An addition to my research output

Occasionally, I forget myself and I write not-so-shallow articles. My latest one was published this week:

Vassiliki Veros (2019) Metatextual Conversations: The Exclusion/Inclusion of Genre Fiction in Public Libraries and Social Media Book Groups, Journal of the Australian Library and Information Association, DOI: 10.1080/24750158.2019.1654741 

Here is the link to the abstract. 

This is a paper was 3 years in the writing and many iterations including killing some of my favourite darlings. Though it went against the grain, and for many complex reasons, I ended up choosing a closed-access journal for submitting the paper. Drop me a line if you need help sourcing a copy of the full paper.

Children’s Reading journal article

I have had a peer-review journal article published. I am honoured to be in the April 2016 edition of TEXT: Journal of Writing and Writing Courses in their issue on Conflicting and Connecting Narratives. My paper is called Marginalising children’s reading experiences: From series books to paratextual reading. The Journal is Open Access so click on the link above for the full article.

Should you have some time to read it, whether you agree or disagree, I welcome your feedback.

Thank you.


My metadata article, motherhood narratives and This One Summer

I’ve been published again! I am honoured that The Journal of Popular Romance Studies has published my second (well third but I rarely ever mention my first paper published on hypermedia) scholarly paper. This article is on metadata interplays, the paratext of category romance and Public Lending Rights. I am particularly pleased that the Journal is open access so you can read the full text when you click here.


My reading in the past week:

Once again, Tessa Dare’s book is left waiting in my TBR pile but I still don’t have time for a prolonged read. It is now spring so maybe by next week I will have read it.

Last week, I also had a right royal whinge about JM Coetzee and how I didn’t like his short stories. Despite this, I ended up recommending the offending story for my son to use as a related text for his high school English assignment. A timely reminder why people must not only read widely but also engage with materials that they may dislike as you never know when they will be useful. Continue reading

Scholarly publication

Screen shot 2012-12-10 at 1.27.38 PMLast week I had my first scholarly journal article published. It is called the Romance Reader and the Public Library and it has been published by The Australian Library Journal Volume 61 No 4 in their Special Issue on Reading.  The abstract is included at the end of my blog. This paper is an amalgam of my Supping with the Devil that is romance fiction talk at the ALIA Biennial Conference and my What the Librarian Did talk at PopCAANZ.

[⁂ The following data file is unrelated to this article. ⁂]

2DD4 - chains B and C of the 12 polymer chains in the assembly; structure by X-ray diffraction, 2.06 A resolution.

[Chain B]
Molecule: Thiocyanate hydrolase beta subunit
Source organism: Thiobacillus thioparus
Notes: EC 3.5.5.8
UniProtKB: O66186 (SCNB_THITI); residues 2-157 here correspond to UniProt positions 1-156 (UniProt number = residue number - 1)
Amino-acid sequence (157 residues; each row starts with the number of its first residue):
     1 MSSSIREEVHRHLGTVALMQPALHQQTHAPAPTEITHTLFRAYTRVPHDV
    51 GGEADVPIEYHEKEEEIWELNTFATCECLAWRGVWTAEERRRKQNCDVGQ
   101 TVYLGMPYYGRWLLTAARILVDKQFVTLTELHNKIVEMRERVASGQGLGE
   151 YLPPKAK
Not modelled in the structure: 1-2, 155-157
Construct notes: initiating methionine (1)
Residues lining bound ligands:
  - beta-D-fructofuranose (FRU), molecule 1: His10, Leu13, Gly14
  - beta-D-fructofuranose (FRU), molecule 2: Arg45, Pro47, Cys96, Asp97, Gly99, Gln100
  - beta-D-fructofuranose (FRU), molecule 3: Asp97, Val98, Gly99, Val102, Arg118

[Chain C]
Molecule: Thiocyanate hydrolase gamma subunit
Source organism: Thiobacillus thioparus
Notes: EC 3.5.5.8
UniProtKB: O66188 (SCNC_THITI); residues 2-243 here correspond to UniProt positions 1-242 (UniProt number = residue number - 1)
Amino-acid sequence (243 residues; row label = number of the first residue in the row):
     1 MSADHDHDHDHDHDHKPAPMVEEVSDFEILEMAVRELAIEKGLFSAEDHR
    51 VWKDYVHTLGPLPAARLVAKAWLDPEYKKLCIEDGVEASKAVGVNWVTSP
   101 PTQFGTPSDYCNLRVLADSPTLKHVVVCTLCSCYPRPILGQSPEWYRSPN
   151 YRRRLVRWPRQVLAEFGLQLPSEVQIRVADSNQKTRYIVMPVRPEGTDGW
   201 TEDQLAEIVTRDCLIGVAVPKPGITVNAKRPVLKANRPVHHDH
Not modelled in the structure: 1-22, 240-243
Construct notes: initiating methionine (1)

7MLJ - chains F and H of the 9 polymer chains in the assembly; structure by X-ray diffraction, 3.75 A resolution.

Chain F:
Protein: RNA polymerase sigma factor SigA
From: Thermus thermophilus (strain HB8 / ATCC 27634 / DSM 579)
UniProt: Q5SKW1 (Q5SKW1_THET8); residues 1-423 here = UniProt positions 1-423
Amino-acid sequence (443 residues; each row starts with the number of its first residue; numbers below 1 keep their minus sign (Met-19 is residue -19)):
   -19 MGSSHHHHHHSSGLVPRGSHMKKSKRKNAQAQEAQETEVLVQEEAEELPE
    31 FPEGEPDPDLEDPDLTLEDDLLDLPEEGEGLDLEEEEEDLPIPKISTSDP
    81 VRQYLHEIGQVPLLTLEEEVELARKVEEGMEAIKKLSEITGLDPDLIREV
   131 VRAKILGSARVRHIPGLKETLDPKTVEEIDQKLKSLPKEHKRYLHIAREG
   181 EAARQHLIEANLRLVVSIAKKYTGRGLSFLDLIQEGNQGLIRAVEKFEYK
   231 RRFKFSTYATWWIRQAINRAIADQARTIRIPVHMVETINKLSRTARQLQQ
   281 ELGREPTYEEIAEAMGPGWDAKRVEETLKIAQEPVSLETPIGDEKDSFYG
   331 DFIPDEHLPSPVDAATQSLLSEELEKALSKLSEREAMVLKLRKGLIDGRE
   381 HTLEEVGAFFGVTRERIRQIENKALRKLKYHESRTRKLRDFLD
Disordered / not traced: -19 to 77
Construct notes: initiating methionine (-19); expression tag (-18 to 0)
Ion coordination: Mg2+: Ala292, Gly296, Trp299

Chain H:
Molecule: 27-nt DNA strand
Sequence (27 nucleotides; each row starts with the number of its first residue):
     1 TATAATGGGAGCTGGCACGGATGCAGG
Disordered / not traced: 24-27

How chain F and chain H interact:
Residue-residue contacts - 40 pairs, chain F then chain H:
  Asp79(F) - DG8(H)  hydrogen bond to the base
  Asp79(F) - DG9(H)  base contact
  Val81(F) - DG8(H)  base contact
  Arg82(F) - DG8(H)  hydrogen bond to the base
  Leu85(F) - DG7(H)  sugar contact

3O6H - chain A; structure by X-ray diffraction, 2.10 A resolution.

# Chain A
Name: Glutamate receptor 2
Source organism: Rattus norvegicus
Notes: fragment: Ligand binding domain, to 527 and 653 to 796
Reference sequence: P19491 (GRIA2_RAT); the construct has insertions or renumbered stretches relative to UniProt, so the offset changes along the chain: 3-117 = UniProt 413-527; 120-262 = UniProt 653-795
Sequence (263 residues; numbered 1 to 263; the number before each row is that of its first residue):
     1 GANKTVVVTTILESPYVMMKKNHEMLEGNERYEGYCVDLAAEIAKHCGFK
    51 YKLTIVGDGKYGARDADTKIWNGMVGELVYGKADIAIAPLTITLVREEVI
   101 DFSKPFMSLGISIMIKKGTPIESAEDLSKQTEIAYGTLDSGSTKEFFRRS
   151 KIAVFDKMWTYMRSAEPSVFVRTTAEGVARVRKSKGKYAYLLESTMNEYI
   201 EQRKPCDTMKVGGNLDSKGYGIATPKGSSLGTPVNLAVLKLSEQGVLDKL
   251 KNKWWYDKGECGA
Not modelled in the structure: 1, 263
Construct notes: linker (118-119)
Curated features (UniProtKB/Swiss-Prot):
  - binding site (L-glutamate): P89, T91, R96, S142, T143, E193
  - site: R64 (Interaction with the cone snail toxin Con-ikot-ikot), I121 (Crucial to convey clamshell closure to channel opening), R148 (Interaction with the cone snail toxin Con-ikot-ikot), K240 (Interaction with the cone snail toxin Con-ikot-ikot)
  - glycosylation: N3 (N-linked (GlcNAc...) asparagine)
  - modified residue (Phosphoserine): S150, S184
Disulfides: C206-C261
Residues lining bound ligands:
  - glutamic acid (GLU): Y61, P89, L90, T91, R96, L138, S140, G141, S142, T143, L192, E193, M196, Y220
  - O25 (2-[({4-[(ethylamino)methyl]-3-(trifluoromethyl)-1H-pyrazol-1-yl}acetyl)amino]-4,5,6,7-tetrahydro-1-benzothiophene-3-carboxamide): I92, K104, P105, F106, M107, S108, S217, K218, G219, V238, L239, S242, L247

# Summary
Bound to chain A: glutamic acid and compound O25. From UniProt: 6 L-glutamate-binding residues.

This article is available through public library database subscriptions, university libraries and ALIA membership. It is not free to the web. If you are going through your public library (in Australia) you will need to log on to the “Australia/New Zealand Reference Centre”. Please contact me in the comments if you are having difficulties (or ask your local librarian to show you how to log in). Is there method in my madness? Damn it – yes! I expect you all to have a library card. If you don’t – go out and get one today. This is a blog about romance fiction AND libraries, after all!


Romance fiction, romance authors and readers have been routinely marginalised, in spite of their significant role in contemporary popular culture. Sales figures for the book trade indicate that romance fiction is the most popular of all genres with ebook technologies being led by romance and erotica publishers. Yet, many public libraries have not collected romance fiction or collect only token examples of this genre. Drawing from data in the Australian Romance Readers Association annual survey on reader usage, this paper will discuss how the romance reader accesses their reading choices, impediments to the romance reader accessing reading materials, and the role of the public library and how library practitioners, through Readers’ Advisory practices, can meet the romance reader’s needs.